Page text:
The main thing is some of the larger medical centers use a "scoring system" during your interview. I use the applicants Resume and Cover Letter as well to check off the most "Care Points" I can. Some go strictly by the interview, and the questions they ask may be your only chance to score high. These are the points I super-imposed on the "Hit These Points." There are different sheets and different questions, Here are some of them:
What do you think you personally can bring to our facility?
Can you describe an effective manager or boss you have had?
What do want in a Nurse Manager's Character?
What are some aspects of Safe Care?
How can you deliver Cost Effective Care? How can you help us with cost control?
How do you feel about following rules you don't particularly agree with?
Do you understand what "Chain-of-Command" means?
What is one time during school or a previous job you have dealt with a difficult situation? How did you solve the problem?
How flexible are you with sudden schedule changes? ....With sudden assignment changes?
Do you think documentation is important? Are you comfortable with Computer Charting?
Could you tell me about a time when team work was essential to complete a task? What part did you play?
What do you know about our facility? What have you heard about our facility? What do you think about our facility?
Give me an example of a time you delegated a task during school, and how it went?
Are you comfortable with delegation of tasks? What do you think are some important issues surrounding delegation of tasks?
Catch 22 Questions:
When is a time you had to break policy or procedure to reach a positive outcome?
What would you do if you disagreed with a Physician's Order, and he wouldn't take your advice? What if it was Unsafe?
What would you do if you caught a colleagues Medication Error? What if it was yours, but didn't cause any adverse reaction to the patient?
What would you do if you walked in on a patient with a tray who began coughing loudly?
What would you do if you realized the next day, with the same patient, you forgot to chart an important treatment that was omited by accident?
What would you do if you caught a colleague sleeping in a room off the clock?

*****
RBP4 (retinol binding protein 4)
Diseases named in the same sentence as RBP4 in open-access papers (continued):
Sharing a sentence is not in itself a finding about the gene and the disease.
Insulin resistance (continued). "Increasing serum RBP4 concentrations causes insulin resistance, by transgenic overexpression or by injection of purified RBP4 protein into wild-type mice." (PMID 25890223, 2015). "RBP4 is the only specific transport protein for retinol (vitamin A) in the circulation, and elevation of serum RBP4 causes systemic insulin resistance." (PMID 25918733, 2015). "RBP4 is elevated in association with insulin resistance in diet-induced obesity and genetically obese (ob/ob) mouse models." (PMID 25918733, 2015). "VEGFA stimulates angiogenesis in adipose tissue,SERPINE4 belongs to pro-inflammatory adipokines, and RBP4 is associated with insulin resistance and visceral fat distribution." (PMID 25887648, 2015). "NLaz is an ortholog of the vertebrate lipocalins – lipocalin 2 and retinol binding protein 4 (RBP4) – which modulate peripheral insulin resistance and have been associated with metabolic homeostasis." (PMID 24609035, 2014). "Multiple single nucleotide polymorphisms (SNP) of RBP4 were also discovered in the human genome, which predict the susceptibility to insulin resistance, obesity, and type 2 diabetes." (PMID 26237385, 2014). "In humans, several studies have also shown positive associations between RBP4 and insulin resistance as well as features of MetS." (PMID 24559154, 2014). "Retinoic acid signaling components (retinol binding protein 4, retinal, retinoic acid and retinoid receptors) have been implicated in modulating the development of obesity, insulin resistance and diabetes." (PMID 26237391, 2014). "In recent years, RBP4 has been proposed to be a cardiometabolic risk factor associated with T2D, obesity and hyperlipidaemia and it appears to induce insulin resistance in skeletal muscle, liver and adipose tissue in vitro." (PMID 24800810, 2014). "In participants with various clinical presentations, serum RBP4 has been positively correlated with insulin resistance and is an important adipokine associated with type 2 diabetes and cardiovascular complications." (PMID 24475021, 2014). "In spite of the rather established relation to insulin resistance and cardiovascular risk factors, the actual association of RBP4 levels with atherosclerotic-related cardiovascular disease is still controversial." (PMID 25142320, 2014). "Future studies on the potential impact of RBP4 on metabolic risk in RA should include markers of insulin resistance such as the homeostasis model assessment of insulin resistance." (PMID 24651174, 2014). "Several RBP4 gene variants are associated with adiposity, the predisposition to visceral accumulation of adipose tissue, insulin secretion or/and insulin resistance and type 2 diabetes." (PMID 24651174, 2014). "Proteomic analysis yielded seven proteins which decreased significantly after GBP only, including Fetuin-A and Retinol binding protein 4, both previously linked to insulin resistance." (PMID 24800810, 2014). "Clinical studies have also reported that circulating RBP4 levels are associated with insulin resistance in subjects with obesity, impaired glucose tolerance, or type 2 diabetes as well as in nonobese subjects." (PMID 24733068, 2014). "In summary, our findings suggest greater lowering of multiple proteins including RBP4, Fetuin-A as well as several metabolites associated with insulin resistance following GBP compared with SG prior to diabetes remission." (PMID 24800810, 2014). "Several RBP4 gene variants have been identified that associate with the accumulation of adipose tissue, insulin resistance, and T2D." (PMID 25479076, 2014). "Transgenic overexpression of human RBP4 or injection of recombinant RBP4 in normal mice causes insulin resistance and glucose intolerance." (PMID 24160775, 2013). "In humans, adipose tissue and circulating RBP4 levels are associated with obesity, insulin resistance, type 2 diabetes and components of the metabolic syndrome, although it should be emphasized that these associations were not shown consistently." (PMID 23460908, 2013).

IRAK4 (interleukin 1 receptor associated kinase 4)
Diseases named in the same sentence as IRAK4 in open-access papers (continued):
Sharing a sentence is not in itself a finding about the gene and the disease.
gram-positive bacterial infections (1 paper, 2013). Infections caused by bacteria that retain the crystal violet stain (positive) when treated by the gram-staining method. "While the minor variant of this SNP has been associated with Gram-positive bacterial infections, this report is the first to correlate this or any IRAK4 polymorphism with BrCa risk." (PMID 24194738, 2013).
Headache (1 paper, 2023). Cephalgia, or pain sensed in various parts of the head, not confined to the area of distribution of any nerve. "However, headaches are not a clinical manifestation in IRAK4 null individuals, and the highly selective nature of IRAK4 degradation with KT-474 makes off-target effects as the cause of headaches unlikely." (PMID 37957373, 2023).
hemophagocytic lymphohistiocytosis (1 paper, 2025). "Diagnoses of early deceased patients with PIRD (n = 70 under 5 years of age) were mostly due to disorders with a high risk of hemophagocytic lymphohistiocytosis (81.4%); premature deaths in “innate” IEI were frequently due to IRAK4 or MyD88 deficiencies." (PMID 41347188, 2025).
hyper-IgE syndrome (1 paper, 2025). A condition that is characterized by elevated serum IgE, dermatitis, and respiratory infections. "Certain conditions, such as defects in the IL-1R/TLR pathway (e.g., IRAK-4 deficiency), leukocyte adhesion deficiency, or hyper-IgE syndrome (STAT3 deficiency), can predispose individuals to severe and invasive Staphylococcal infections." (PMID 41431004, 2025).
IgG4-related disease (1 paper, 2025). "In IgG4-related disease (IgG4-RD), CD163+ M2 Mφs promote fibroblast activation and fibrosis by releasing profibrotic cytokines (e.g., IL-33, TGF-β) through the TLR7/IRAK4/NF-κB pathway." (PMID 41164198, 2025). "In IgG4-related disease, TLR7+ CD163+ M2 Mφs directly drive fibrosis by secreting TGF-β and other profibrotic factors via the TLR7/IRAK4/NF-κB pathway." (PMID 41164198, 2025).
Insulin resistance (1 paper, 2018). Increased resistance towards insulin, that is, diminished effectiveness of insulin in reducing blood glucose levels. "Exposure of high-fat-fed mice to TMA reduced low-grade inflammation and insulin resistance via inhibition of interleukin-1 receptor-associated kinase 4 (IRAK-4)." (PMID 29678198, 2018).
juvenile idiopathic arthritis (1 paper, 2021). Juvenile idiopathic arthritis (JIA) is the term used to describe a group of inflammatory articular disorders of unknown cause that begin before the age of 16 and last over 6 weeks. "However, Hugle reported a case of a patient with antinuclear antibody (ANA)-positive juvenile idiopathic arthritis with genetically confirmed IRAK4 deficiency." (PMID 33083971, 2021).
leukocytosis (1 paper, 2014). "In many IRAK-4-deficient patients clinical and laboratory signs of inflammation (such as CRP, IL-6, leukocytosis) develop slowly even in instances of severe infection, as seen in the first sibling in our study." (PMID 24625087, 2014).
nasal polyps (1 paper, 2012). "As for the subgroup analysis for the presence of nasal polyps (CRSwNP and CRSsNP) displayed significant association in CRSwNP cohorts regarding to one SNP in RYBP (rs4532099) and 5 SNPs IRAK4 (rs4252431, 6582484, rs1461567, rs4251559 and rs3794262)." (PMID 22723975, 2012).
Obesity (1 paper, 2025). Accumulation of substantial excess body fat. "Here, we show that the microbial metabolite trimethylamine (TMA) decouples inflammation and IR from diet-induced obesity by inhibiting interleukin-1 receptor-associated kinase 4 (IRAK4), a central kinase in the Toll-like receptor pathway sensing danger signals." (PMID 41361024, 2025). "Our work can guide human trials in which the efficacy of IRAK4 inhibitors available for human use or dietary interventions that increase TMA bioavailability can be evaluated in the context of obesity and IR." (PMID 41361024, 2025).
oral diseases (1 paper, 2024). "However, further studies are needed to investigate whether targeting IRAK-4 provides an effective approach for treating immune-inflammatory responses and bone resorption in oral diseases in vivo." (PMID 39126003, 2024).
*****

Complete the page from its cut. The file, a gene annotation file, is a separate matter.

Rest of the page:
Always be ready to say, I would hate to have to, but I would have to abide by the policies and procedures of your facility, and begin the chain-of-command to address the issue. (regardless of how you would solve the problem in reality).
They might give you examples of scenarios, and ask you to place them in order by priority, a list of tasks- and ask which tasks can be delegated to other staff members, an order that has something "unsafe," or "missing," or might be correct. They may give you a dosage calculation, or maybe even a trick question- called "catch 22 questions" just to see how you can handle the pressure and difficulty (I love doing this!!! It reallly shows thinking process, and many that miss it- catch it, and correctly call the question!!(just as good).
I have even heard of a hiring Nurse Manager that would leave the room, call her phone, and see if the applicant would answer it: either way she would give them a hard time(just for a minute to see how they handled the pressure
Then explained what she was doing. I know that's CRAZY- just be ready for ANYTHING
VERY IMPORTANT QUESTION YOU WILL HEAR!!!!(Prepare for it)
Can you tell me about yourself? This can come in the form(s) of:
"Tell me a little about you." "How would you describe (your name) to me." "How do you think a colleage would describe you. "
Do Not Hesitate. Use filler words if you need to gather your thoughts ("Well, Let me see...", but an example: (Ex
"I am a new RN who is very eager to learn, interested in (Med Surg/Tele/Unit/ER/Etc.) at you facility which I think I can grow into a competent, long term, hopefully asset-employee."
Just keep it short(not asking for a biography here), keep it focused on your objective, and around 1-3 sentences.
Well there's some more tips for the Interview Phase. Just as I said, I want you as prepared as possible